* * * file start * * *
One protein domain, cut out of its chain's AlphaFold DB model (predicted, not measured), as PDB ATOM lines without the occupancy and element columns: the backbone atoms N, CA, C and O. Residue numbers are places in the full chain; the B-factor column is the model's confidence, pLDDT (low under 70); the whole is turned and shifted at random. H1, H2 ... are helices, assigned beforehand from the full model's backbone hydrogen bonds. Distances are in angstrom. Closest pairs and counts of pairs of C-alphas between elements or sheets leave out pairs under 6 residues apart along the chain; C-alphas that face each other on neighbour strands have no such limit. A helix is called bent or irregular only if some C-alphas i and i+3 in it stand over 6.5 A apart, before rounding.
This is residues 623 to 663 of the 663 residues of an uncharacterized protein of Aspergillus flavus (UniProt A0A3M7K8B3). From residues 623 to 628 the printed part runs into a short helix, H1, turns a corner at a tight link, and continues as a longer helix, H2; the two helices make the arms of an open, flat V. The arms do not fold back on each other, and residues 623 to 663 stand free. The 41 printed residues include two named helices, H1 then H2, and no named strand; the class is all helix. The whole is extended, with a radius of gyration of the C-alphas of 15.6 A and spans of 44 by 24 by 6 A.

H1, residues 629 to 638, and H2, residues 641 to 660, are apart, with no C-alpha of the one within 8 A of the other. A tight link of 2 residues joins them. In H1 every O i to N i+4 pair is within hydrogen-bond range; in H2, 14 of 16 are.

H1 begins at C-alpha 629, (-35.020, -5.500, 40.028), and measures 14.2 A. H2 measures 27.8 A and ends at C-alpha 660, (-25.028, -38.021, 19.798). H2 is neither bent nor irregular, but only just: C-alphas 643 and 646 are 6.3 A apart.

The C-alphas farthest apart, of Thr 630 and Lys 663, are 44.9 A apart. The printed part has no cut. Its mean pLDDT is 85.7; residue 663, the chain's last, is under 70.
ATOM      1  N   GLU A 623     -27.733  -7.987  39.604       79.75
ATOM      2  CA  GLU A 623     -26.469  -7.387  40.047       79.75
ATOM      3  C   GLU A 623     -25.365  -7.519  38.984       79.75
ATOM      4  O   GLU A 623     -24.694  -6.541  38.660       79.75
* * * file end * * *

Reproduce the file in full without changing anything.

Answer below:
One protein domain, cut out of its chain's AlphaFold DB model (predicted, not measured), as PDB ATOM lines without the occupancy and element columns: the backbone atoms N, CA, C and O. Residue numbers are places in the full chain; the B-factor column is the model's confidence, pLDDT (low under 70); the whole is turned and shifted at random. H1, H2 ... are helices, assigned beforehand from the full model's backbone hydrogen bonds. Distances are in angstrom. Closest pairs and counts of pairs of C-alphas between elements or sheets leave out pairs under 6 residues apart along the chain; C-alphas that face each other on neighbour strands have no such limit. A helix is called bent or irregular only if some C-alphas i and i+3 in it stand over 6.5 A apart, before rounding.
This is residues 623 to 663 of the 663 residues of an uncharacterized protein of Aspergillus flavus (UniProt A0A3M7K8B3). From residues 623 to 628 the printed part runs into a short helix, H1, turns a corner at a tight link, and continues as a longer helix, H2; the two helices make the arms of an open, flat V. The arms do not fold back on each other, and residues 623 to 663 stand free. The 41 printed residues include two named helices, H1 then H2, and no named strand; the class is all helix. The whole is extended, with a radius of gyration of the C-alphas of 15.6 A and spans of 44 by 24 by 6 A.

H1, residues 629 to 638, and H2, residues 641 to 660, are apart, with no C-alpha of the one within 8 A of the other. A tight link of 2 residues joins them. In H1 every O i to N i+4 pair is within hydrogen-bond range; in H2, 14 of 16 are.

H1 begins at C-alpha 629, (-35.020, -5.500, 40.028), and measures 14.2 A. H2 measures 27.8 A and ends at C-alpha 660, (-25.028, -38.021, 19.798). H2 is neither bent nor irregular, but only just: C-alphas 643 and 646 are 6.3 A apart.

The C-alphas farthest apart, of Thr 630 and Lys 663, are 44.9 A apart. The printed part has no cut. Its mean pLDDT is 85.7; residue 663, the chain's last, is under 70.
ATOM      1  N   GLU A 623     -27.733  -7.987  39.604       79.75
ATOM      2  CA  GLU A 623     -26.469  -7.387  40.047       79.75
ATOM      3  C   GLU A 623     -25.365  -7.519  38.984       79.75
ATOM      4  O   GLU A 623     -24.694  -6.541  38.660       79.75